Lack Of Market Volatility Biggest Surprise This year

Brian Selzer

OCEAN CITY — Of the surprises investors have encountered this year, none may be more significant than the lack of market volatility. By any measure and across most asset classes, volatility has not only remained at extremely low levels for most of the year despite numerous geopolitical concerns, but has continued to fall — trending this way since the summer of 2012.

We have addressed the traditional question of whether low levels of volatility signal complacency in other writings — diversification and hedges are the portfolio solutions for a pickup in volatility.

In this weekly, we focus on where to consider investing in the equity markets as volatility rises. In a recent report, BofA Merrill Lynch (BofAML) Head of Derivatives Research Ben Bowler notes what he believes are several reasons for the “low volatility conundrum,” among them: low economic volatility that increasingly reflects smooth, consistent growth in gross domestic product (GDP); a scarcity of yield that has pushed traditional fixed income investors into

Equities; a change in investor psychology toward viewing central bank intervention as risk-reducing; and declining trading volumes driven by shrinking bank balance sheets and financial system deleveraging.

In our view, the reversal of these factors should serve as the cairns on the road to higher volatility. However, for many potential investors, the road to higher volatility is not one they want to travel; they prefer to wait for the road to clear. We think this could be a missed opportunity.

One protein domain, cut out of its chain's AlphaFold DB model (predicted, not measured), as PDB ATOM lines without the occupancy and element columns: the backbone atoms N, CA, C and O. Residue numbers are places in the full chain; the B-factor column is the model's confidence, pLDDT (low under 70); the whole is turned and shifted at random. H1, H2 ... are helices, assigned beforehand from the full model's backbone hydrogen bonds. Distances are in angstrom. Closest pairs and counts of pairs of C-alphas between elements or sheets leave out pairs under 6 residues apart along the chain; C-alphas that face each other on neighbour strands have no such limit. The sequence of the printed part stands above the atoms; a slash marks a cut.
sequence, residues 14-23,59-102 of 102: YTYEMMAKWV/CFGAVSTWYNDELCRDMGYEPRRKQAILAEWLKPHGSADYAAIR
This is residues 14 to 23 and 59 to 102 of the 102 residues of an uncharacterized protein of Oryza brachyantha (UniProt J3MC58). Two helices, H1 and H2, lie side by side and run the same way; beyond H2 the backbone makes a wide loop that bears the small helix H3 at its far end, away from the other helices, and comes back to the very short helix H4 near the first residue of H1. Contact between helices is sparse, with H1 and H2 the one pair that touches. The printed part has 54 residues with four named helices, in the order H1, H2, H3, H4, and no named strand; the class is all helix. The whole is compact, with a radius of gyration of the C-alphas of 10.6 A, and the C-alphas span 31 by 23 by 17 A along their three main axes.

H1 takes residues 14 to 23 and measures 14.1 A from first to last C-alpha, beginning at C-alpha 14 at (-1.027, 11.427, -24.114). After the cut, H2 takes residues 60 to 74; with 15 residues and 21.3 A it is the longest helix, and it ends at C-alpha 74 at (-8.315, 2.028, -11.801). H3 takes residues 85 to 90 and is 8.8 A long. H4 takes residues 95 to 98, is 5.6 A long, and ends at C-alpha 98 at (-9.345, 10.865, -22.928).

The BofAML U.S. Economics Research team forecasts a slow but improving growth trajectory, and while there are numerous risks to the forecast, the fundamental trends are well-anchored.

In our view, a rise in volatility likely signals a shift toward a stronger but bumpier pace of economic growth on the way to more normal levels and an inflection point where markets transition from being driven by policies of artificially cheap money to fundamentals of stronger corporate revenue growth.

After a long bull run in equity markets, higher volatility should present an opportunity to realign equity portfolios toward companies with cheaper valuations and exposure to potentially higher economic growth. The link between rising levels of market volatility and growth comes through interest rates.

Historically, the combination of attractive starting valuations and the quality bias of large multinationals has also been a bulwark against a pickup in volatility.

In the near term, the path to repositioning portfolios is likely to be a challenging one. Investors are becoming increasingly anchored to the thinking that what worked in the past will work in the future. This mind set is evident in what many of them are buying — exchange-traded funds (“hey, the market went up, I will just buy the market”) and dividend-paying stocks (“I need my income and since it went up I must be fine”). The dark side of the low-volatility environment in which we live is complacency. We think a number of events in the coming months could upset the inertia applecart and signal the rise of volatility sooner than many expect.

Among such events are the end of the Federal Reserve’s quantitative support program in October, a re-acceleration of capital spending (which is cycled back into corporate revenues) and unexpected shifts in geopolitical headwinds.

(A Merrill Lynch Wealth Management Advisor who can be reached at 410-213-8520.)

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